BookBrowse Reviews The Hakawati by Rabih Alameddine

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The Hakawati

by Rabih Alameddine

The Hakawati
  • Critics' Opinion:

    Readers' Opinion:

     Not Yet Rated
  • First Published:
    Apr 2008, 528 pages
    Paperback:
    Jun 2009, 528 pages

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Book Reviewed by:
Lucia Silva

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BookBrowse:


A funny, captivating novel that enchants and dazzles from its very first lines

The Hakawati is a big, giant treat of a book, which is not to say that it's an easy read, or that it isn't packed with more meaty fare closer to the bone. Rabih Alameddine shines as a storyteller and a novelist, and nowhere are the distinctions between the two vocations more evident than in this lovely, captivating tome. As a storyteller, Alameddine dazzles us with bejeweled adventure stories of lust and love, murder, scandal, and war. As a novelist, he crafts a complex structure, shaping subtle mirrors between the flights of fancy and the central story of a family in war-torn Beirut, gently shifting the perspective until, like a mosaic, the tiny pieces begin to take shape, and the real picture of the novel emerges.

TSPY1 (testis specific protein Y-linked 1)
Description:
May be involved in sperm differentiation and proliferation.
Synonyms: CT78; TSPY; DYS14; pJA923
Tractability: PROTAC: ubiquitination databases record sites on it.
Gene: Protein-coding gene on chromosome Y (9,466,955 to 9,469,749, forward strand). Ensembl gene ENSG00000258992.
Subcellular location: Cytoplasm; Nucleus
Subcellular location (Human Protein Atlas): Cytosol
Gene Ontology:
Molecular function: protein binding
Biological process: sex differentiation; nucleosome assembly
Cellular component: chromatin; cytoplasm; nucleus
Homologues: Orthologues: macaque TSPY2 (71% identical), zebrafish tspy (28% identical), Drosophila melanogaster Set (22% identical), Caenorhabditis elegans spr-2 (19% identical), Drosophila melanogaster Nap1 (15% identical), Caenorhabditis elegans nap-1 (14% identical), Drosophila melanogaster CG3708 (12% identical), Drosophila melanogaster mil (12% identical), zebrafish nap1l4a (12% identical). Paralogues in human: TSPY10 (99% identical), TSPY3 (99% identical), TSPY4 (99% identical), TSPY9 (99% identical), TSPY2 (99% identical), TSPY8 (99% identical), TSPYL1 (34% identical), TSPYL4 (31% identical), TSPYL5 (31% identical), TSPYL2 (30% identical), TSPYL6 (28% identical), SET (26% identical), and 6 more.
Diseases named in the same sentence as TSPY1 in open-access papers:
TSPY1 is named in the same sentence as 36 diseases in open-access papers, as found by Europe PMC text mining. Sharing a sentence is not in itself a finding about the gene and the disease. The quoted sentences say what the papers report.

Like a merry-making band of magic carpets, the folk tales and adventure stories woven into the central story of a Lebanese family whisk the reader ...

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